The puck just dropped on the NHL season and already there are signs of panic in some quarters.
There have been calls for a new No. 1 goaltender in Toronto. And debate in Vancouver about what could be plaguing Roberto Luongo. Martin Brodeur - the NHL's all-time winningest goalie - was even cheered derisively by fans in New Jersey during the team's home opener.
Stress has been quick to build - even if most teams still have 80 games to play.
For those involved with NHL teams, it's become a fact of life.
"There's no such thing as building your team or being patient anymore," Columbus Blue Jackets coach Ken Hitchcock told The Canadian Press on Wednesday. "That's all out the window now. Everybody thinks they have a chance to win."
Hitchcock saw it firsthand over the weekend when his Blue Jackets arrived in Vancouver and found an opponent in "crisis mode" - something, the coach observed, that seems to happen every time Columbus visits GM Place.
His team went on to chase Luongo in the second period after scoring on four straight shots. Suddenly, a Canucks team that couldn't be beaten in the pre-season was being doubted by segments of its significant fan base.
It's not something Hitchcock figures he would have seen to the same degree back when he was coaching the Dallas Stars a decade ago.
"You used to evaluate your team after 20 games, now you evaluate it after five games," he said. "I'm telling you it's just the way it is. You need to be ready for it because there's so many teams that are so close."
A run to the Eastern Conference final in the spring had fans of the Carolina Hurricanes feeling extremely optimistic at the start of this season. That changed quickly after a 2-0 loss to Philadelphia and 7-2 defeat in Boston - no matter that the defeats came against two of the elite teams in the Eastern Conference.
While fans may be fidgeting, GM Jim Rutherford said the mood in the front office "was a long way from panic."
Even the lopsided loss to the Bruins didn't faze him because he knew that it had come in an important game for a Boston team that was looking to atone for last season's playoff loss to the Hurricanes.
"I don't get too excited about a loss like that in the first month of the season," said Rutherford. "In the spring, it might be another story."
He's currently embarking on his 16th season as GM and is among the more level-headed observers of the game. It would be out of character to see Rutherford make sudden changes at this early point of the season.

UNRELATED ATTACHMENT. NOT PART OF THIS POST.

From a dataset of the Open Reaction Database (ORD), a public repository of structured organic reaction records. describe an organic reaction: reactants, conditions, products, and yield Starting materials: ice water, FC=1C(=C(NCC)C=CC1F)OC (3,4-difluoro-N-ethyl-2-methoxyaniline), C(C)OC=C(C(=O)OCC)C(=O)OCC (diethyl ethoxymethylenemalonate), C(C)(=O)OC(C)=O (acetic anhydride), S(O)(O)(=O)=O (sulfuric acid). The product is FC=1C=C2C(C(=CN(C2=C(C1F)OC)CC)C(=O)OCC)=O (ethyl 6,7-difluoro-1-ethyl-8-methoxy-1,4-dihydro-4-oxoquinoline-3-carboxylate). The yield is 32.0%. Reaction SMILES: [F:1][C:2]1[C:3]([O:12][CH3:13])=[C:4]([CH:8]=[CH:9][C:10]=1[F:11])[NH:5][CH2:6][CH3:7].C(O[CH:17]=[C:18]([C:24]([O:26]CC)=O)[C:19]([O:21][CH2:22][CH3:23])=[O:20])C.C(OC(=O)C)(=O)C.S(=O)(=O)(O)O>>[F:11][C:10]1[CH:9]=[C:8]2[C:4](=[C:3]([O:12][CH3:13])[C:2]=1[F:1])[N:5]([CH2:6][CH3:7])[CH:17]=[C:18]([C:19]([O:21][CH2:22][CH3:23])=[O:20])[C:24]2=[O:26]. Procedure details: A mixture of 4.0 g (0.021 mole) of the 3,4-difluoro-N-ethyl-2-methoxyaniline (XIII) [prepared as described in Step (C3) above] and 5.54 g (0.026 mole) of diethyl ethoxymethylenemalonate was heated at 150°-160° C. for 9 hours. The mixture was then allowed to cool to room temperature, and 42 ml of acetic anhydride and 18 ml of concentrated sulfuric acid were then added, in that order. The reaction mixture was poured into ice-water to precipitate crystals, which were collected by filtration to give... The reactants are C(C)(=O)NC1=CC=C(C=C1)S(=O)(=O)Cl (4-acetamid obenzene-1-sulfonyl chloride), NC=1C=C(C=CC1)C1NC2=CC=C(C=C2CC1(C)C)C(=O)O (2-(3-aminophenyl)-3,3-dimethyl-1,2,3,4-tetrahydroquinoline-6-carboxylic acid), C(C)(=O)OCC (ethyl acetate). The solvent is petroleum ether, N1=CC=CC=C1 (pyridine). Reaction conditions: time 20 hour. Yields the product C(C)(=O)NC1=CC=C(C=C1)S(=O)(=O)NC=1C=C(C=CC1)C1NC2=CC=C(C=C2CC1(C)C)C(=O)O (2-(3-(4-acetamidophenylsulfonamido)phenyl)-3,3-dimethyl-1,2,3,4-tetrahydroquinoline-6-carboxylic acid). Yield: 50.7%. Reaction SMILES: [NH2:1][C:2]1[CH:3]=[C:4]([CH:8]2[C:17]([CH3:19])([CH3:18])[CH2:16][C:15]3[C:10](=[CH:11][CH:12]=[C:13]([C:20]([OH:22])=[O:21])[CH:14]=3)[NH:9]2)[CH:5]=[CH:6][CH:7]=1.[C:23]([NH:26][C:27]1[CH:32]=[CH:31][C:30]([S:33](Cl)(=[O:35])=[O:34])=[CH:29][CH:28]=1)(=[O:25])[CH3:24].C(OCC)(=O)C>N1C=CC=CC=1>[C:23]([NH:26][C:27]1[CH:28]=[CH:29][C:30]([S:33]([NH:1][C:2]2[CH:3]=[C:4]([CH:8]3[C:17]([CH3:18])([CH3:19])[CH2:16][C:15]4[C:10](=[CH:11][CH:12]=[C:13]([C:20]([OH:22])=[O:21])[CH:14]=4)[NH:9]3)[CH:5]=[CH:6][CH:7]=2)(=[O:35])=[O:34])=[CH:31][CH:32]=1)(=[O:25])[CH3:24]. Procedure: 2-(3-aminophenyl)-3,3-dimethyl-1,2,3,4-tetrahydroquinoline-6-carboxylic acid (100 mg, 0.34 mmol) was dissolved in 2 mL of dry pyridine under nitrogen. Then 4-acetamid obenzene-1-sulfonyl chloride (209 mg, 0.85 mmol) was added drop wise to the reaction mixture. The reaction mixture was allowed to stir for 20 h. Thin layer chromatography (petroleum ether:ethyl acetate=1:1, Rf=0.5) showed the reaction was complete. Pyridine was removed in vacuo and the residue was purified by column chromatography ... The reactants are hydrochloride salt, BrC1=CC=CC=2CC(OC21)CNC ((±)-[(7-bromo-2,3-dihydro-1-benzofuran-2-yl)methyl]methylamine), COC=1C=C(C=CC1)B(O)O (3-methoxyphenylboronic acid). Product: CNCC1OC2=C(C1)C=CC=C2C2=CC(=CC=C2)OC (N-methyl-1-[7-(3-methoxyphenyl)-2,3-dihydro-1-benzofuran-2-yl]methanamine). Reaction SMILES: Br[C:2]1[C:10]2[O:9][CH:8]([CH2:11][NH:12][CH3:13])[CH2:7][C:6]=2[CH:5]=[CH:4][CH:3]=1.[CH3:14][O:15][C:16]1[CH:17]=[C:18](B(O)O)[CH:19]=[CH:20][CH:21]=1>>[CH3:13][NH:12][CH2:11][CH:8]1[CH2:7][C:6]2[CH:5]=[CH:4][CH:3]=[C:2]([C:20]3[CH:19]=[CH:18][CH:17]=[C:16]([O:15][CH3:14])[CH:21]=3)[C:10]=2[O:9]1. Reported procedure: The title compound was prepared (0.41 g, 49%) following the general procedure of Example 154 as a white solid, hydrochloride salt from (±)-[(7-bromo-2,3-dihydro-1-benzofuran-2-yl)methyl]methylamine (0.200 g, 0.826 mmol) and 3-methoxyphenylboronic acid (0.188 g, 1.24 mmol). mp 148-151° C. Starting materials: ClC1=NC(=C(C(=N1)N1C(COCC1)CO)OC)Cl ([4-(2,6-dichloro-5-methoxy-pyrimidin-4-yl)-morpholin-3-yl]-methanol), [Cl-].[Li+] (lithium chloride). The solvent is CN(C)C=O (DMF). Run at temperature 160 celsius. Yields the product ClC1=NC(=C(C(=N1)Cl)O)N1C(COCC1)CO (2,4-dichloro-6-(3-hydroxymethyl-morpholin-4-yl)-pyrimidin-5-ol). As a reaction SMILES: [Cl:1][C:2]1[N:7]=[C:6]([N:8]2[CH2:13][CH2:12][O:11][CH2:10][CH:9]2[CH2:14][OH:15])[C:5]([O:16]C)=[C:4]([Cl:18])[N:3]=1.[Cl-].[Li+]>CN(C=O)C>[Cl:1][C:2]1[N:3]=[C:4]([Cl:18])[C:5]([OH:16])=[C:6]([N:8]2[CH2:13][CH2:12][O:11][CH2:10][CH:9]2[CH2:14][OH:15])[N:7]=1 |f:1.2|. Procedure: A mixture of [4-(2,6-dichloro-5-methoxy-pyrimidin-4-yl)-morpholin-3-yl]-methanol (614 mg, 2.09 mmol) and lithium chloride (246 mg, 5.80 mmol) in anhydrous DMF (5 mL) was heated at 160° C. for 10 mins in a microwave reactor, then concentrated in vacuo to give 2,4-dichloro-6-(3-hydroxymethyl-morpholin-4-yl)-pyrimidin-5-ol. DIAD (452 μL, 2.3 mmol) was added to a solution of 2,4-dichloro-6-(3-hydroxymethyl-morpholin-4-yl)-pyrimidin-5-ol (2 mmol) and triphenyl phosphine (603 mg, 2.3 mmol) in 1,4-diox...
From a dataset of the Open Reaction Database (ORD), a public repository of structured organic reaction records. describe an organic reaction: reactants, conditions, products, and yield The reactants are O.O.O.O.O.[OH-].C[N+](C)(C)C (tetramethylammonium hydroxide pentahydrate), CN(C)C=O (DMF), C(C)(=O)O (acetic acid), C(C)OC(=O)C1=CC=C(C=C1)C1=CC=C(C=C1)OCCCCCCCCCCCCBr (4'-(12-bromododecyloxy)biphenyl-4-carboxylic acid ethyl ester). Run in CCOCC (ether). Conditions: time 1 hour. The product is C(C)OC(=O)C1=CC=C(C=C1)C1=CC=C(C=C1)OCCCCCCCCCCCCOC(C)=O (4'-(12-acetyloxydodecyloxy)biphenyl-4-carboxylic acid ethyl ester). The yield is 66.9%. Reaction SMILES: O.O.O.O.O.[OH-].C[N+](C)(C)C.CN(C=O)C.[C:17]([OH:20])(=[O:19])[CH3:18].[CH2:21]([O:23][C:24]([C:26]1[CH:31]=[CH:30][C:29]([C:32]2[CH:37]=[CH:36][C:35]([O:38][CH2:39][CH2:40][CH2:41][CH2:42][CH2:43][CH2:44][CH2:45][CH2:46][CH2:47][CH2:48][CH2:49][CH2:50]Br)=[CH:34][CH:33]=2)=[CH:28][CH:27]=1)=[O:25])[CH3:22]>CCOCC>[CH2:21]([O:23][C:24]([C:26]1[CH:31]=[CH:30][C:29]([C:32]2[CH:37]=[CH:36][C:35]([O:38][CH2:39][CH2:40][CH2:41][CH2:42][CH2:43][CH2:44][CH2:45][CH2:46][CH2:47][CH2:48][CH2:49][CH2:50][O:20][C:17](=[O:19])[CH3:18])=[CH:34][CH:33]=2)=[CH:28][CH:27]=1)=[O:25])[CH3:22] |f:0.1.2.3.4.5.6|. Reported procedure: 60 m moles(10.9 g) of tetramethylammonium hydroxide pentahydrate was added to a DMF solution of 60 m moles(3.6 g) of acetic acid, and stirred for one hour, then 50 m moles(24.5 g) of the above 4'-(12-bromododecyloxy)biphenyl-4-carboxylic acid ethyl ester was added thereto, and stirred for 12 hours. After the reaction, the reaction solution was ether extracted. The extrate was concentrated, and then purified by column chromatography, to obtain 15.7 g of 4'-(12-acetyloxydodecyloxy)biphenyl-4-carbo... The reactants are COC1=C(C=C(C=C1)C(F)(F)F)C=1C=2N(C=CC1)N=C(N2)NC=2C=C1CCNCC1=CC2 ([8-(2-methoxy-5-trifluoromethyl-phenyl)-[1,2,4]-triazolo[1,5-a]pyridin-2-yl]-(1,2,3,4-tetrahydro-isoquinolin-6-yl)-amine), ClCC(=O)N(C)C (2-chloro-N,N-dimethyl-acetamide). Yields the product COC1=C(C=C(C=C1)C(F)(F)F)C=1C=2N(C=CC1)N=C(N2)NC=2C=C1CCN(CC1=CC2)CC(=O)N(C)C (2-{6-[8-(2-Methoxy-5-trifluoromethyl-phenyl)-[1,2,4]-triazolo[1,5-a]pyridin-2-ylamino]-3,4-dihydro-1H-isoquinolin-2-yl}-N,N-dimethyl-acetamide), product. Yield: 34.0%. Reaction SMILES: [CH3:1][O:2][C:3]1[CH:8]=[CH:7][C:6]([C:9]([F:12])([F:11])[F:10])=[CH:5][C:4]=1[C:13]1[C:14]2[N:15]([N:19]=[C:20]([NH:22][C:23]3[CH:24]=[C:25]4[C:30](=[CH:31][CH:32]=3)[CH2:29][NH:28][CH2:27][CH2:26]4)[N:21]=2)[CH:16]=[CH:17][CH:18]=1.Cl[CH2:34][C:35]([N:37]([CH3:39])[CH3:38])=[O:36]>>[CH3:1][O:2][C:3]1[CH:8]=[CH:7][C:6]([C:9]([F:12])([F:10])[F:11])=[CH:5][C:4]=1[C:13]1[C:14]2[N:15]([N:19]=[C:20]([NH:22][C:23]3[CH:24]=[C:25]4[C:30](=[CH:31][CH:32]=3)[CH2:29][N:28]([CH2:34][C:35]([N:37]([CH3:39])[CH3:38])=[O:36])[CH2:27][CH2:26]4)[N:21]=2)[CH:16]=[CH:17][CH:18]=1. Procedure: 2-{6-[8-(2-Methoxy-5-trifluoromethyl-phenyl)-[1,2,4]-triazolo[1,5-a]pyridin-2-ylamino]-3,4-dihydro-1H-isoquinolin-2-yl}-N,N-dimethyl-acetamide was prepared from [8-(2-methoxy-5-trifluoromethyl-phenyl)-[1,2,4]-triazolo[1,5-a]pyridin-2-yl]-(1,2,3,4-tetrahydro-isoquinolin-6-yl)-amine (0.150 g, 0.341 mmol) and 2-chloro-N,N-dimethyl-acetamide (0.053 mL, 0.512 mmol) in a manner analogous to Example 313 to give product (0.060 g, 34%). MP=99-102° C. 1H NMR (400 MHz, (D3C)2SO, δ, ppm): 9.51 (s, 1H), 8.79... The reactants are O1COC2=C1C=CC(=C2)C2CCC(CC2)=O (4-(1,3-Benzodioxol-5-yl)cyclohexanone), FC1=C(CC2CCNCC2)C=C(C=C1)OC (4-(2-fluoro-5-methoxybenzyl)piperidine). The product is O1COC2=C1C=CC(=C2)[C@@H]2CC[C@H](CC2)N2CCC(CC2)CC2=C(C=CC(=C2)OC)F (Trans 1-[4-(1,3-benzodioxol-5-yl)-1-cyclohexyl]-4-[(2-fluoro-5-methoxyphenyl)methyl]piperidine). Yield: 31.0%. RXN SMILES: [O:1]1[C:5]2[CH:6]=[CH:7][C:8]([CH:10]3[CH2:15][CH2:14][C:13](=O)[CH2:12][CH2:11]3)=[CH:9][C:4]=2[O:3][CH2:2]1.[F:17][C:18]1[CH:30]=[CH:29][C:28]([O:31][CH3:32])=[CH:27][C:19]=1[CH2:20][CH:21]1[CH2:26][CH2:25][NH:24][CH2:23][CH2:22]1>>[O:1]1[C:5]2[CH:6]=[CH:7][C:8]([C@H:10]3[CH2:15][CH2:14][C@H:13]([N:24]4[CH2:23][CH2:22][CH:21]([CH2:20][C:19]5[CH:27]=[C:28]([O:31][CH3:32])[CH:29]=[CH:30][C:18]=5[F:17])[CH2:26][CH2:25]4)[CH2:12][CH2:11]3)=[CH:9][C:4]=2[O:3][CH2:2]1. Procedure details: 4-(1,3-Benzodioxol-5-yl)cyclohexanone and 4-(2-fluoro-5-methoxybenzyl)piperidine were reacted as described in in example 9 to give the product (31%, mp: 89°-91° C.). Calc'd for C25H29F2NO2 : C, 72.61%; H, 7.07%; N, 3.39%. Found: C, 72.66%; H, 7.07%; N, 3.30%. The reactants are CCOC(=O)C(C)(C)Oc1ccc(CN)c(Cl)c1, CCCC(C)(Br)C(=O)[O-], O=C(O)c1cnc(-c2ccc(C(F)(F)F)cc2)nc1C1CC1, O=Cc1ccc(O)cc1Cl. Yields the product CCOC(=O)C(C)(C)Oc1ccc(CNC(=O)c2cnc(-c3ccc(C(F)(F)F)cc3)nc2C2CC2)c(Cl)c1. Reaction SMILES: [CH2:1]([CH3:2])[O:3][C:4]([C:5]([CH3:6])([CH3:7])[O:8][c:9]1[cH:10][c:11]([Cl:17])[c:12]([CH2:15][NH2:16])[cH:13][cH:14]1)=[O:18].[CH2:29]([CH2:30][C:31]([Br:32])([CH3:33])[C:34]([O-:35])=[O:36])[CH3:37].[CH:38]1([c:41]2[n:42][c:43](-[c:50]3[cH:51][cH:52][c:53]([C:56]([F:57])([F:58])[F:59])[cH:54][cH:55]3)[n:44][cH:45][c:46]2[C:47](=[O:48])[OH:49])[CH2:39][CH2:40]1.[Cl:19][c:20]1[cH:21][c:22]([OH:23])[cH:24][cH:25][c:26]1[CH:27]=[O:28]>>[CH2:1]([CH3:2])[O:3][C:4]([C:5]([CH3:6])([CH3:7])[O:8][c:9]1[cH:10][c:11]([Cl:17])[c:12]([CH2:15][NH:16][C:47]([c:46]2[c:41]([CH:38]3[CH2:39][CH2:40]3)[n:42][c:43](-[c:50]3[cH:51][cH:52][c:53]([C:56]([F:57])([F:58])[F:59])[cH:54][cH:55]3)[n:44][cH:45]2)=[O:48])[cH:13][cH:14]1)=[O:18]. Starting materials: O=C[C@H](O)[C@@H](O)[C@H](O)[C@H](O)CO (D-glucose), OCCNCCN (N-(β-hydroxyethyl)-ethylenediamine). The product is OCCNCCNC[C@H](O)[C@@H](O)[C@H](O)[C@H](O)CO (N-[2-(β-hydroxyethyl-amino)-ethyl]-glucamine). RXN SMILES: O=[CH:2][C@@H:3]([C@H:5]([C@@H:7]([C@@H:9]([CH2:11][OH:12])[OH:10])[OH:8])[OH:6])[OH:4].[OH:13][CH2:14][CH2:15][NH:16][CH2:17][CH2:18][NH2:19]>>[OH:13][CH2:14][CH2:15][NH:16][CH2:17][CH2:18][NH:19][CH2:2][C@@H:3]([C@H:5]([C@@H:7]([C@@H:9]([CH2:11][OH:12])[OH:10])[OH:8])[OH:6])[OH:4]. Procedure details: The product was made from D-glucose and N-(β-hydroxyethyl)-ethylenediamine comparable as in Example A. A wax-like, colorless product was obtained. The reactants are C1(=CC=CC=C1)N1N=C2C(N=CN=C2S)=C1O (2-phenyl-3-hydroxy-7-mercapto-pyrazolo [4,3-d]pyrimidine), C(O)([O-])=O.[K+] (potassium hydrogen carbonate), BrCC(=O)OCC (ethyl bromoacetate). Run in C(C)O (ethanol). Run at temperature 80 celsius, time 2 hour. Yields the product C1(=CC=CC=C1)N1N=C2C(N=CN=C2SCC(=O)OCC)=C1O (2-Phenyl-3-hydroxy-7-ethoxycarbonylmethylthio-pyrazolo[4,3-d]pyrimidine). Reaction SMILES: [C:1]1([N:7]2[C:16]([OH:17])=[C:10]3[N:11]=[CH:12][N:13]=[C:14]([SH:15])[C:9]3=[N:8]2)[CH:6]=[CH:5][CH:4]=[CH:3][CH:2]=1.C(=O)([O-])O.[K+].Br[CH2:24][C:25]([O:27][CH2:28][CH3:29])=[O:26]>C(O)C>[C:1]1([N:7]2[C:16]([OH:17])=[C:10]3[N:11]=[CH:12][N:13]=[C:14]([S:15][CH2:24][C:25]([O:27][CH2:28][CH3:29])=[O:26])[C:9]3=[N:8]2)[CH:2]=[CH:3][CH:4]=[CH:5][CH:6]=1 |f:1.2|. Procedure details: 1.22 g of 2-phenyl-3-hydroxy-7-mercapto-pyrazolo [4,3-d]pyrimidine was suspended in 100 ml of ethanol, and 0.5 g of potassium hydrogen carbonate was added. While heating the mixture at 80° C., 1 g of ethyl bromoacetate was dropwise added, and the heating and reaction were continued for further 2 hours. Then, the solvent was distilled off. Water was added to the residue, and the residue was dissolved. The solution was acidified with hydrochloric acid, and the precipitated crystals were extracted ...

However, it can't totally be ruled out elsewhere.
Remember the Chicago Blackhawks fired Denis Savard as coach after just four games last October - putting Joel Quenneville in charge the morning after the team's first win of the season. The Blackhawks went on to make the Western Conference final.
Shakeups can come in other forms, as was evidenced by a Maple Leafs practice Wednesday that saw coach Ron Wilson put his players through several hard skating drills. He made no secret about the fact he was trying to send a message to his 0-2-1 team.
"The points are just as important now as they are later in the season," said Wilson. "I'm not going to sit around and wait for some guys to really get going here."
Toronto is one of the biggest offenders among NHL markets when it comes to getting overly excited - or concerned - about its team.
The barometer is clearly pointing in a negative direction for Leaf fans at the moment, but the team's veterans know that it won't take very much to change the current climate.
"Obviously, people are panicking here," said Leafs forward Matt Stajan. "We know as a team that we've got to be better. There's 79 games left here and we've got a full season ahead of us. We could string some games together here and (if we) get some wins, we won't be talking about this."
You can bet that Steve Yzerman's management team has taken note of the hot start by Philadelphia Flyers captain Mike Richards. A hat trick by the Canadian Olympic hopeful on Tuesday night gave him five goals in three games this season. And how about Columbus Blue Jackets goalie Steve Mason? The 21-year-old was one of five goalies to attend the Canadian camp in Calgary over the summer and is off to the best start of the bunch: 2-0, .947 save percentage, 2.00 GAA.
A couple of teams have still only played one regular season game so it's obviously very early days in the NHL season. With that in mind, here's a look at how we'd rank the top and bottom of the league so far:
1. Pittsburgh. No sign of a hangover yet from the Stanley Cup champs.
2. Calgary. It's been 16 years since the Flames started a season 3-0.
3. Philadelphia. A nice return to the NHL for Ray Emery.
4. St. Louis. A pair of wins over the Red Wings makes it an excellent European vacation.
5. Washington. Alex Ovechkin. Is there anything else to say?
26. San Jose. Two shaky starts for Evgeni Nabokov.
27. Anaheim. Still winless after blowing a three-goal lead to the Wild on Tuesday night.
28. New Jersey. Bronx cheers for Brodeur speak volumes.
29. Vancouver. A couple wins should help restore order to the Western Conference.
30. Toronto. Coach Ron Wilson has defencemen who look like "peewee players" and forwards that can't be found with a "Norden bomb sight."
"I really believe - and I hope I'm not the only one in Vancouver who believes - that Roberto Luongo is going to be the goaltender that he has always been ... I hope I'm not the only one. C'mon." - Canucks coach Alain Vigneault.
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